The Golang web app framework, Buffalo, has a very good templating system called Plush. It adds some nice features to the standard library templating specific to web applications such as partials and local context. It’s pretty intuitive if you’re coming from Rails. While the default setup makes rendering a template as a response to a request super easy, using rendered template content elsewhere isn’t so obvious. Once you see it though, it’s pretty straightforward to render a template to a string within your action handler functions.
For many recent projects, I’ve been using the excellent Buffalo web development eco-system. It’s a great collection of tools and packages for building web applications without needing to reinvent the wheel for each app. In this post, I’ll be highlighting a technique I use based on the service object design pattern of abstracting business logic from your applicaton implementation to increase readability and reusability. But, why? Here’s a scenario I find myself in with increasing frequency.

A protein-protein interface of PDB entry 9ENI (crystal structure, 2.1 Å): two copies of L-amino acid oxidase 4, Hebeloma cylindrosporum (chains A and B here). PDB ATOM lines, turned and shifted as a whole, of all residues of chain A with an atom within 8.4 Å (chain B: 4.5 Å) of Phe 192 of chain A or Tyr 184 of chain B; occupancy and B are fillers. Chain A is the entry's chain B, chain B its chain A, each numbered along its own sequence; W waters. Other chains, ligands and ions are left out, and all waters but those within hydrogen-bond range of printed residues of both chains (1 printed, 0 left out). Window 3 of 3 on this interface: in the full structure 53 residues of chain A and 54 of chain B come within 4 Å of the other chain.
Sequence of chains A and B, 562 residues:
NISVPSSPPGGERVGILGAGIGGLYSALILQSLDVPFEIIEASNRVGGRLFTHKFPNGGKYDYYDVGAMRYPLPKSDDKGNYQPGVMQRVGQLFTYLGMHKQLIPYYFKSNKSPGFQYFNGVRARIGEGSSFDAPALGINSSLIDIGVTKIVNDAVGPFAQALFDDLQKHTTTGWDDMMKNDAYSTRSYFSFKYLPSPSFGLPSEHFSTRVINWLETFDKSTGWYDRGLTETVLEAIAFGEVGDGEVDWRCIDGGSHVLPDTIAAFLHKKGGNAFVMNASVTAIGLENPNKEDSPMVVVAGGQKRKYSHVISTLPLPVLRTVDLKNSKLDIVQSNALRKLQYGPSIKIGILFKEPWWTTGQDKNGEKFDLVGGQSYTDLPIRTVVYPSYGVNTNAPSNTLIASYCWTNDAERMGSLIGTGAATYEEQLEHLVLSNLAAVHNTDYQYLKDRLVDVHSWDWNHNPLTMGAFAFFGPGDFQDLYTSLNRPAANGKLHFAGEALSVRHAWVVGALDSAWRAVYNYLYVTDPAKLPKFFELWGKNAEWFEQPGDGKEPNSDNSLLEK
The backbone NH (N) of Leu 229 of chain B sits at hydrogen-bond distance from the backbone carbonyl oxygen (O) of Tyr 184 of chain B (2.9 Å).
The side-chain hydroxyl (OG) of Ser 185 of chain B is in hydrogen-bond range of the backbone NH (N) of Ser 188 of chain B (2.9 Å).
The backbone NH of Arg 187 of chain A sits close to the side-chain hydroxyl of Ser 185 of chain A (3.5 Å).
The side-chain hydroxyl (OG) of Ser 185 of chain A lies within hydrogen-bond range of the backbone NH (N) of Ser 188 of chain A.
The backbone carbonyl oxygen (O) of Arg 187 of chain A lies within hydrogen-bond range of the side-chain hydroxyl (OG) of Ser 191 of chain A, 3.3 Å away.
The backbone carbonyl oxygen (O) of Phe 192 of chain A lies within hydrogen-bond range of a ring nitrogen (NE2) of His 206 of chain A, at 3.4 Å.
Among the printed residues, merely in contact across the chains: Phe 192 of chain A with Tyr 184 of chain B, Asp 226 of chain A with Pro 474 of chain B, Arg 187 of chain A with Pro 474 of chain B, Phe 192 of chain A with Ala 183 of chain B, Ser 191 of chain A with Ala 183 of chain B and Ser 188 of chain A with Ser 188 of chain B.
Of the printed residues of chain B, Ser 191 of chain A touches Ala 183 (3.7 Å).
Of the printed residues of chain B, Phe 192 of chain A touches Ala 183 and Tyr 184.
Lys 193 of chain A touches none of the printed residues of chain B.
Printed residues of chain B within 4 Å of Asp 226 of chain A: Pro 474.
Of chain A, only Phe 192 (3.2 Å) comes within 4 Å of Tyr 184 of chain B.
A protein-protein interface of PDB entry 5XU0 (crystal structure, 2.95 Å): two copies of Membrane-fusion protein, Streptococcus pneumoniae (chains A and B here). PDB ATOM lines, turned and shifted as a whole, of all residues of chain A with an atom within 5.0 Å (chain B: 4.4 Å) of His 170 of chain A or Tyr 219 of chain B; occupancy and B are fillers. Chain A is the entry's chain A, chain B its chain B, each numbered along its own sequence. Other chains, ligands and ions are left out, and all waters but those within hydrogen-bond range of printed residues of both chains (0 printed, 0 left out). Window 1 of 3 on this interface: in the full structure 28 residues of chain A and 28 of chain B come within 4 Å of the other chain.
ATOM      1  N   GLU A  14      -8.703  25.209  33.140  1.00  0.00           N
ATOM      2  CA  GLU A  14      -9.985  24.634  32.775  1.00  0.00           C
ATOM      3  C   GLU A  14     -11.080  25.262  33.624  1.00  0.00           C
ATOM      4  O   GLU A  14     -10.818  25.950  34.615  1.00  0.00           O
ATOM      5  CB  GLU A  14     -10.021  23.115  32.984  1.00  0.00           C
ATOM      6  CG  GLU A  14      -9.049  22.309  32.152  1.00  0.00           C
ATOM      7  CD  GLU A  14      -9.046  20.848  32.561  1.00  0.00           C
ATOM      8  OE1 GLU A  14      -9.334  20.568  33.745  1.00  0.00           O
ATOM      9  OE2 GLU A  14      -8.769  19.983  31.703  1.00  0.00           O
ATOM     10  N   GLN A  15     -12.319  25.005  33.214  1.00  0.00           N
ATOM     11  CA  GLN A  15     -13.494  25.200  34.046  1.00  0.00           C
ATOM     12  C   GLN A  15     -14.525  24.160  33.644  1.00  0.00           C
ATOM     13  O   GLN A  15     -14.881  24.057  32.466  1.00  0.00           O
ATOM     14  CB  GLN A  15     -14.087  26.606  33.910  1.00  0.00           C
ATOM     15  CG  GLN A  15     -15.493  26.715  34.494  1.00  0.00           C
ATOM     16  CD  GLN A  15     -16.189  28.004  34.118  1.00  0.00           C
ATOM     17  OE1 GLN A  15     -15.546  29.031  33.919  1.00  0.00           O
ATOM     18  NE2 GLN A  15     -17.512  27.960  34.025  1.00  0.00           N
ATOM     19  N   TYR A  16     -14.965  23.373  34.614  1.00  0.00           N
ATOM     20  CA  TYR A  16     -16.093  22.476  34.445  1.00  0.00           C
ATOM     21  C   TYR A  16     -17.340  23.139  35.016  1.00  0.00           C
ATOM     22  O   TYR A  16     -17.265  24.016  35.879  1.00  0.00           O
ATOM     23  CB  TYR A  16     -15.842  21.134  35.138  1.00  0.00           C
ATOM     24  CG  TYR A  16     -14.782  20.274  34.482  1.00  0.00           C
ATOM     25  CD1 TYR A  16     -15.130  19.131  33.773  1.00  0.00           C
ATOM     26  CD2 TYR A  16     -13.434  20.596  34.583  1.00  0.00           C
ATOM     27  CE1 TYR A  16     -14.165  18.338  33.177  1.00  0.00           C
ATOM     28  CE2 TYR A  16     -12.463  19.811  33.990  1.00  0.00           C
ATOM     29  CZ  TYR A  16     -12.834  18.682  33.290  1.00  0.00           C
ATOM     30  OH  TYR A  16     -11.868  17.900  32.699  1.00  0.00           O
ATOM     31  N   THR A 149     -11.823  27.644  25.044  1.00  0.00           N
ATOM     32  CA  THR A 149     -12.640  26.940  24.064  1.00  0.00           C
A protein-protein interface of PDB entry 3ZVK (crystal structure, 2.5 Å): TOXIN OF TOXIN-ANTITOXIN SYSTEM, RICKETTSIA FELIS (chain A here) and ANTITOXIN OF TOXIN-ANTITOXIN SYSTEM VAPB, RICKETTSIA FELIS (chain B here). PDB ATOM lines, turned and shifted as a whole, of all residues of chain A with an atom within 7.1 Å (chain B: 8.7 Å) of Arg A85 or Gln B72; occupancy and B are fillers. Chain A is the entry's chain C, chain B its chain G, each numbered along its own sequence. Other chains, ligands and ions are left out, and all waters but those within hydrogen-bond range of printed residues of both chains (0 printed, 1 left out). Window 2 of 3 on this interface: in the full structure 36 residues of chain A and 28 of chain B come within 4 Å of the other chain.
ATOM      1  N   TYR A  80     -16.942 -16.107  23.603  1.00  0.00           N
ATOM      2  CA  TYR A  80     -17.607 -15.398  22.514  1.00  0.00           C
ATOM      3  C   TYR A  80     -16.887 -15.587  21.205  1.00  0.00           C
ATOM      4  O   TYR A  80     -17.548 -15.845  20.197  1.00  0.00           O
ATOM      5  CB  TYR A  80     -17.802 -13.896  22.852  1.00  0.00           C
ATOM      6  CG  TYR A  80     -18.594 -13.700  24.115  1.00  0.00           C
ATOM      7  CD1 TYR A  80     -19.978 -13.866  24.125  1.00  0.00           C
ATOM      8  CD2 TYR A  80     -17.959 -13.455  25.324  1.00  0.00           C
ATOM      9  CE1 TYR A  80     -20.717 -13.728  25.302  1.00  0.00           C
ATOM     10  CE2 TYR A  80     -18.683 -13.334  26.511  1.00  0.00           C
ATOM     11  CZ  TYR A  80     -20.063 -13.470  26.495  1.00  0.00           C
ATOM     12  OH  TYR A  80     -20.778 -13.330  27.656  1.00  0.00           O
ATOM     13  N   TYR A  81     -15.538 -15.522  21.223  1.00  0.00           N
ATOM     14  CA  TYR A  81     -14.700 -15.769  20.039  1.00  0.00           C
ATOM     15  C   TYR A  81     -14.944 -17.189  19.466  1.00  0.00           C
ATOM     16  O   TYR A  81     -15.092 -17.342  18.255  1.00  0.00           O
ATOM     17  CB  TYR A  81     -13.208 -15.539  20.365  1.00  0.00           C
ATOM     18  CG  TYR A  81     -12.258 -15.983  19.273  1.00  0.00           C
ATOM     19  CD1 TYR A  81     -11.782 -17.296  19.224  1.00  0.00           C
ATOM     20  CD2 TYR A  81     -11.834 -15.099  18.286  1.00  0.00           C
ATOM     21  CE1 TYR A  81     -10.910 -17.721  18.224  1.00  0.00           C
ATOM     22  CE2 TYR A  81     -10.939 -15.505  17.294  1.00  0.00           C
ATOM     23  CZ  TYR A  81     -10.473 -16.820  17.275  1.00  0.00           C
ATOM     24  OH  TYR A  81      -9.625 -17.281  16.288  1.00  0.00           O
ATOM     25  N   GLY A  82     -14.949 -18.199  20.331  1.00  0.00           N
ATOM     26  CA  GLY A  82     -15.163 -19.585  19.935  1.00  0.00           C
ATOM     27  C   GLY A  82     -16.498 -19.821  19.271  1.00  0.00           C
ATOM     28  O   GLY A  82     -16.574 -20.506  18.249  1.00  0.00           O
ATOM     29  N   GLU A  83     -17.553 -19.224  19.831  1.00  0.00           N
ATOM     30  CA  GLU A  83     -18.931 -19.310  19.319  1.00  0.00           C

Recently I’ve been dabling in Go. I was lured in by the lore of a purposefully simple language with amazing concurrency features. While that is true, I have to admit that I stayed around for the documentation. Golang.org has a this great Tour which walks you through the basics of the language through interactive examples and exercises. Secondly, the godoc command has a --server flag which spins up essentially a local copy of golang.
Christopher R Marshall